4. So you want to play Monopoly, huh? Good luck with that. Though a great game, it’s a notoriously tough sell with friends and has only become less appealing over time. Why would we, broke millennials, want to spend hours playing with phoney money when we could laugh our sorrows away with, say, Cards Against Humanity? Is mortgaging Baltic Avenue going to help pay off my student loan? To be fair, Baltic Avenue couldn’t buy a single Community Chest card. I still love Monopoly, however, and am always looking for ways to tric-*ahem*-convince others into slinging properties for a night. I’ve largely failed at this in the past decade or so, but I’ve learned valuable lessons about making it happen–by any means necessary. If you too hope to trade bills with Papa Monopoly (that’s the old dude’s name, right?), follow my patented tips on making Monopoly night a reality. Plan Ahead Trust me when I tell you that no one wants to play Monopoly on a whim. You may as well ask your friends if they feel like climbing Everest in the middle of your get-together. Planning a dedicated Monopoly night in advance eliminates the knee jerk reaction to refuse and it respects everyone’s time. Players can clear their schedule, have time to get excited, and pen farewell letters to their loved ones. God only knows when they’re returning home once the game starts. Assemble a Feast Food can make anything more tolerable. Turn your Monopoly session into a potluck! The sting of losing cash on Richard’s ill-gotten utilities feels less potent with a mouth full of Swedish meatballs. Or, if you want to guarantee future Monopoly nights, supply all of the grub yourself! People will line up to play if they know they’ll get to chow down for free. It’ll hurt your wallet but you’ve got to spend money to make not-money. Choose a Rage-Resistant Play Setting When people joke about board games ending with someone flipping the table they’re talking about Monopoly. I’ve witnessed it first-hand when a three-day long game (yes, really) ended with a “friend” sending the board flying. The floor may seem like the perfect counter to this, but it’s actually more prone to game flippage. Tables might be the meme, but few are bold enough to actually turnover another person’s furniture. Like, are you going to pay for my now three-legged table? If you’ve got one of those fancy kitchen islands, that’s perfect. Your nice granite top is not only a permanent fixture of the building but, as previously mentioned, the surrounding food will help quell any volatile emotions. Put on a Movie About Money and Business This is purely optional and kind of dumb, but some might argue the same about playing Monopoly in 2018. I think having a relevant film play in the background of your session would really up the ambiance. Maybe Wall Street–the first one, please–or something recent like The Big Short. If nothing else, it’ll help take your guests minds off the fact that they’ve sacrificed their entire night to Old Man Monopoly. Volunteer to be the Banker No one wants to be the Banker. Though not a difficult job, being in charge of the money simply means more work. You’re lucky to have gotten this far. Don’t push it by forcing the possibility of fumbling with cash on your friends. Bite the bullet and prepare to spend the night dealing out $500 bills. Just kidding. We all know those orange notes barely get touched. Be Open to “Street” Rules I’m admittedly a hard-nosed traditionalist when it comes to board games. I prefer play a pure, by-the-book game instead of implementing “street” or house rules. You know, the made-up decrees everyone seems to know despite believing only you and your inner circle invented them. These include adding houses without building a monopoly or the popular Free Parking jackpot rule. Sticking to the traditional rules can get in the way of more casual players who just want to throw dice, move the little Scottie dog around, and have a stupid good time. So ease up, Rulemeister, and let everyone have their incorrect fun. Create an Easy-to-Achieve Endgame Winning Monopoly requires one player to bankrupt everyone else on the board. Since that can take roughly an eternity and a half, you may want to consider changing that. A common solution is “first to X-amount of money wins”. Maybe the victor can be the person who completes a certain number of laps around the board. It could even be whoever owns the most property once they’re all bought up. Whatever goal you concoct, just make sure it makes the light at the end of the tunnel brighter than a supernova. Have Fun! At the end of the day isn’t that what Monopoly is about? I mean, historically no, but isn’t that what we like to believe Monopoly is about? This list is all about finding ways to have a grand time with the people you tolerate and perhaps even like. After all, board games have a way of bringing us all together. We should try to preserve their emphasis on fun camaraderie and healthy competition–no matter how inherently frustrating the game may be. If it means awarding $500 bucks and a railroad to pass Go while Blank Check blares in the background, this will all be worth it. Don't forget to sign up for Extra Life to help sick and injured kids in hospitals around the US and Canada by playing games! View full article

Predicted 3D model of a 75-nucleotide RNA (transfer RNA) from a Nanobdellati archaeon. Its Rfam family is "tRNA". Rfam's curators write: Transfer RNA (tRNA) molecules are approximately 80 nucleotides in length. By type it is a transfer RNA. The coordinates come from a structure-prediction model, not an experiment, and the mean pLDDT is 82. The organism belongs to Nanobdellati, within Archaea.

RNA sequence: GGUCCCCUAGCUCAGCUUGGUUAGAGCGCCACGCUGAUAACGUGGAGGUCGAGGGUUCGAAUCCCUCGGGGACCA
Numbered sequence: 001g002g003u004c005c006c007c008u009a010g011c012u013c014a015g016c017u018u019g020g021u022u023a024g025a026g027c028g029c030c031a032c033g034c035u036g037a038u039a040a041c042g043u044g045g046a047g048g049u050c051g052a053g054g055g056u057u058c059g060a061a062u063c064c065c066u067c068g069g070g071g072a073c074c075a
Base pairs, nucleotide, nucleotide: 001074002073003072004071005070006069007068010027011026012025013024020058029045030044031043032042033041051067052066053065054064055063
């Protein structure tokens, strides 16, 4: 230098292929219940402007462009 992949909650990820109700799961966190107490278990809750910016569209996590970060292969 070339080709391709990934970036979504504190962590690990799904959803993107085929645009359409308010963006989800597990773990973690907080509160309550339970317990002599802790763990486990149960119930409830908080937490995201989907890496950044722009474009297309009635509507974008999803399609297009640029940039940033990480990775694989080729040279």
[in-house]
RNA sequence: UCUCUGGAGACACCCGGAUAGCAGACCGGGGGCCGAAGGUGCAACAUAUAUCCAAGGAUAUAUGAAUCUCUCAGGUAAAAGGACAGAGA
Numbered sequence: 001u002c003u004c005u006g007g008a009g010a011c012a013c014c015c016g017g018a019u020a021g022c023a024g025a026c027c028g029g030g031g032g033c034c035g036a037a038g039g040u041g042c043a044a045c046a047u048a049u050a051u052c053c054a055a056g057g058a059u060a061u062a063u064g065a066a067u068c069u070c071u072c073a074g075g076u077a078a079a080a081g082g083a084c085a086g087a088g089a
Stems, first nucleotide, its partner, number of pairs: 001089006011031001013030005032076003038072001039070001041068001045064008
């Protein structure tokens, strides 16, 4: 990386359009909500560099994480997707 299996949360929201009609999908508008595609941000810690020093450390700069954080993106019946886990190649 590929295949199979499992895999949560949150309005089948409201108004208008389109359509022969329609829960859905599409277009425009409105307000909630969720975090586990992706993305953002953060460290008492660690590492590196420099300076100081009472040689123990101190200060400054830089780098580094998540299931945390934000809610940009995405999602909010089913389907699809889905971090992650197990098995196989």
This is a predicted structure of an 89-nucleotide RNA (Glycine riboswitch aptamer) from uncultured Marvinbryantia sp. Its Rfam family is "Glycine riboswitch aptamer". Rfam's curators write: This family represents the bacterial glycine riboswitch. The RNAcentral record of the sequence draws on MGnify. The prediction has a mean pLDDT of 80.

5. Y'all see this? Monopoly Cheaters Edition What's up with that? A Monopoly edition that encourages cheating? I'm not sure, but at the same time I'm curious to play it. What do y'all think about this?